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The roots of a Flea Market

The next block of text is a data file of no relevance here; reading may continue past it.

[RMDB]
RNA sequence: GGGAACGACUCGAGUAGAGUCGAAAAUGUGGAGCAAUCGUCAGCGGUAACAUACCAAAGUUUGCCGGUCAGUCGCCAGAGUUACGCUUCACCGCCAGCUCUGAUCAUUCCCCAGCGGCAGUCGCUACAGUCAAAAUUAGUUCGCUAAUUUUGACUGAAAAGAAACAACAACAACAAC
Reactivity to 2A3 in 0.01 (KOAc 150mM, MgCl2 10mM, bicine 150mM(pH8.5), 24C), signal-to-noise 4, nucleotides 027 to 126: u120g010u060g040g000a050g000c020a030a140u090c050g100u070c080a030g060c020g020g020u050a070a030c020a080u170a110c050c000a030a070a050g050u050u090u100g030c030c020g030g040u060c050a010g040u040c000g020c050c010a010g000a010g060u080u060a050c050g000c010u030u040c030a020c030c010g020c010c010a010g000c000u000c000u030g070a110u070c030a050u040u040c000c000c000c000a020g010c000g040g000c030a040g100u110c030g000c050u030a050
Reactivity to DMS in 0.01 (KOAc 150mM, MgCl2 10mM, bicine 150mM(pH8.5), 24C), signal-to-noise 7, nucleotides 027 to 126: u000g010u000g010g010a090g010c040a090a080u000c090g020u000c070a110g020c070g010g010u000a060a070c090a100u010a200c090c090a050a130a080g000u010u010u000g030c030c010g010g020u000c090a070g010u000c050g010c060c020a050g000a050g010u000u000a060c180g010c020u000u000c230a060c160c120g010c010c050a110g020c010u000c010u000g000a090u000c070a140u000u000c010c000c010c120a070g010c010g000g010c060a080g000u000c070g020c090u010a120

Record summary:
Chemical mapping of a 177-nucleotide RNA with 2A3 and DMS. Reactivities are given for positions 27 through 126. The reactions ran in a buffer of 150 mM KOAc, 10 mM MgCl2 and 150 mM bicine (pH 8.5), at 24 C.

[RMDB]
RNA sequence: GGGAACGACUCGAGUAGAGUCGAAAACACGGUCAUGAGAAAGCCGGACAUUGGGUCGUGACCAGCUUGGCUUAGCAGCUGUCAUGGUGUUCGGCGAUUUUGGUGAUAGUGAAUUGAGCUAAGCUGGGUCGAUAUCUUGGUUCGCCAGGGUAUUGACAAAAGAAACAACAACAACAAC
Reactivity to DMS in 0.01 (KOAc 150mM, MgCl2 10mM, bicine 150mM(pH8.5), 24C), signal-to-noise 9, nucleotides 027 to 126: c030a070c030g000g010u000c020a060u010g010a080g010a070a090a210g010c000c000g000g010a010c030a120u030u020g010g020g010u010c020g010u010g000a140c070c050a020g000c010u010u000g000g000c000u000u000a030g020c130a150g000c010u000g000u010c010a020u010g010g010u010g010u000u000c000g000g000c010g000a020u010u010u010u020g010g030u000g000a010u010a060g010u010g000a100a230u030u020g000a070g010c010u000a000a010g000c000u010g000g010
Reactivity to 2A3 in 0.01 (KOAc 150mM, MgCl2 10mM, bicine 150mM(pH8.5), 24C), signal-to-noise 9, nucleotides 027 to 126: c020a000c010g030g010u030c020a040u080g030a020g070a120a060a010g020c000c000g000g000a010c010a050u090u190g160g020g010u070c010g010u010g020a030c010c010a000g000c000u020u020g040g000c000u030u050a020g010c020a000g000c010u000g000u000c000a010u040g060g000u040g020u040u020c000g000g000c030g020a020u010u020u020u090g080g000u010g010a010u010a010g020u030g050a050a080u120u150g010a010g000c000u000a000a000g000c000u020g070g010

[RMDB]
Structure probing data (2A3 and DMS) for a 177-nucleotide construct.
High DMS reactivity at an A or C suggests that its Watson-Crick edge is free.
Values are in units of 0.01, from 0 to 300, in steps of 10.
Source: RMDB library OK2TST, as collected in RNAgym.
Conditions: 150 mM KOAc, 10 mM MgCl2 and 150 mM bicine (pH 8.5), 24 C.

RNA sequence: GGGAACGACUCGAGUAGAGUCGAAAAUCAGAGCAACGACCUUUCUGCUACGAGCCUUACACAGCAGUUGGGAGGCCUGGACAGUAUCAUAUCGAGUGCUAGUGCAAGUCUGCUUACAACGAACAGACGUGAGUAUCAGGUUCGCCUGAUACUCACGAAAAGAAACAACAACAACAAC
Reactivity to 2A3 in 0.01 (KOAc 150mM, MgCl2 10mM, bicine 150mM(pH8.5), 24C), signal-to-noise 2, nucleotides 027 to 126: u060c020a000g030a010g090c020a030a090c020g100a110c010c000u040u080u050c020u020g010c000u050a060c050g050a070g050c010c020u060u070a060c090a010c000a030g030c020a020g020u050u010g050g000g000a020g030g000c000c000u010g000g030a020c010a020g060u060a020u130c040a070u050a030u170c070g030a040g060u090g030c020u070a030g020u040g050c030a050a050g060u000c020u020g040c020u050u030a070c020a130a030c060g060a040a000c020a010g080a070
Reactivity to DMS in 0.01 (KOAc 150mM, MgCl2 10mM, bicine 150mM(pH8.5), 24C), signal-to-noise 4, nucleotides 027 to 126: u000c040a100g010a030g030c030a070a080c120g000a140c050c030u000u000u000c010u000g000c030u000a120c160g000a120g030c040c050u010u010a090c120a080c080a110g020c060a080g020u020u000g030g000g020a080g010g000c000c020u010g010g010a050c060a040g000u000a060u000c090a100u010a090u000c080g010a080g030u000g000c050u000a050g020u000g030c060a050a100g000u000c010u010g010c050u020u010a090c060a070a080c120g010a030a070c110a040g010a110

Flea markets have been around for hundreds of years and come in all shapes and styles. There is no official first one or historical title for the first one. But, it is said in Paris around 1860, the first such stalls were named "Marche aux Puces or Paris bazaars as a gathering of exiles from the slums of Paris. The first American flea market grew in about 1873 in Texas. But, it really started much earlier as a collection of people gathering around to trade, swap or exchange goods no longer needed by some but filling a need for others. Over time, it wasn't so much of who was the first but finding a label for what was going on to best describe the happening. So, now we have a movement of commercial development happening in the streets. But, the name stuck. You may call it a flea market and then there is street market, swap meet, rummage sale, yard sale, garage sale, farmer's market. Formal or casual. Outdoor, indoor. Professional, or hobbyist. Antique or vintage. In Orlando/Kissimmee, there's Visitors Flea Market, air conditioned, indoors, more than 220 professional and hobbyists' oriented stalls along with other services. It is connected to the World Food Truck Park with more than 50 self-operated food trucks having international foods to please international and Latin food tastes, bundled together in Florida's only centralized food truck park.  For hundreds of years now, the origin and presence of flea markets has drawn millions into its nest of you'll find it here, referring to where to go to find, hopefully, what you want when you want it. Who would have thought the flea market would have become what it is today. Flea Markets in Europe, a book published by Chartwell Books, in the book's introduction, the author writes "In the time of Emperor Napoleon III, the imperial architect Haussmann made plans for the broad, straight boulevards with rows of square houses in the center of Paris, along which army divisions could march with much pompous noise. The plans forced many dealers in second-hand goods to flee their old dwellings; the alleys and slums were demolished. These dislodged merchants were, however, allowed to continue selling their wares undisturbed right in the north of Paris, just outside of the former fort, in front of the gate Porte de Clignancourt."  Hence, from the slums of Paris, the gathering of all these exiles was given the name "Marche aux Puces" or the later translation of flea market. In Israel, it's the Temples, in Rome the Forum, and in Greece, Agora. Each nation has its own flea market translation. If flea market is your thing, then take pleasure in knowing it is estimated there are more than 5000 flea markets in America, more than 100 million annual shoppers and more than one million vendors. That's a lot of commercial business, no matter the name. 

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